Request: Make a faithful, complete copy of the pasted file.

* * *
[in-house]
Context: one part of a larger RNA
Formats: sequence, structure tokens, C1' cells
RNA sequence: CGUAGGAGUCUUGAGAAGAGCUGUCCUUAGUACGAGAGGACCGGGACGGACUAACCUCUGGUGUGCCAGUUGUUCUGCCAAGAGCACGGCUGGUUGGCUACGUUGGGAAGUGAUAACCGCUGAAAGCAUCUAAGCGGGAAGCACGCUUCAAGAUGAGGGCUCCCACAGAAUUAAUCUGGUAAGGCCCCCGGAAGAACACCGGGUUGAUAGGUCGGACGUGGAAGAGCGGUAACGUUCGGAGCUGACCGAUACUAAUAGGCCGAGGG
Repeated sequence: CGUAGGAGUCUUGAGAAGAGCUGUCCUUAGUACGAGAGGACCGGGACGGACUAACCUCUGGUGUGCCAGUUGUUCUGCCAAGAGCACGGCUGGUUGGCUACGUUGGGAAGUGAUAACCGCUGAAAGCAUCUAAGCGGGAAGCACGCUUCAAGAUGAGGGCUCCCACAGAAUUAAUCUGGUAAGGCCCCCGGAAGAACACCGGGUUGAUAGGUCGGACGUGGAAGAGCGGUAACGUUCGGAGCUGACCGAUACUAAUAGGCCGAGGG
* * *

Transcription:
[in-house]
Context: one part of a larger RNA
Formats: sequence, structure tokens, C1' cells
RNA sequence: CGUAGGAGUCUUGAGAAGAGCUGUCCUUAGUACGAGAGGACCGGGACGGACUAACCUCUGGUGUGCCAGUUGUUCUGCCAAGAGCACGGCUGGUUGGCUACGUUGGGAAGUGAUAACCGCUGAAAGCAUCUAAGCGGGAAGCACGCUUCAAGAUGAGGGCUCCCACAGAAUUAAUCUGGUAAGGCCCCCGGAAGAACACCGGGUUGAUAGGUCGGACGUGGAAGAGCGGUAACGUUCGGAGCUGACCGAUACUAAUAGGCCGAGGG
Repeated sequence: CGUAGGAGUCUUGAGAAGAGCUGUCCUUAGUACGAGAGGACCGGGACGGACUAACCUCUGGUGUGCCAGUUGUUCUGCCAAGAGCACGGCUGGUUGGCUACGUUGGGAAGUGAUAACCGCUGAAAGCAUCUAAGCGGGAAGCACGCUUCAAGAUGAGGGCUCCCACAGAAUUAAUCUGGUAAGGCCCCCGGAAGAACACCGGGUUGAUAGGUCGGACGUGGAAGAGCGGUAACGUUCGGAGCUGACCGAUACUAAUAGGCCGAGGG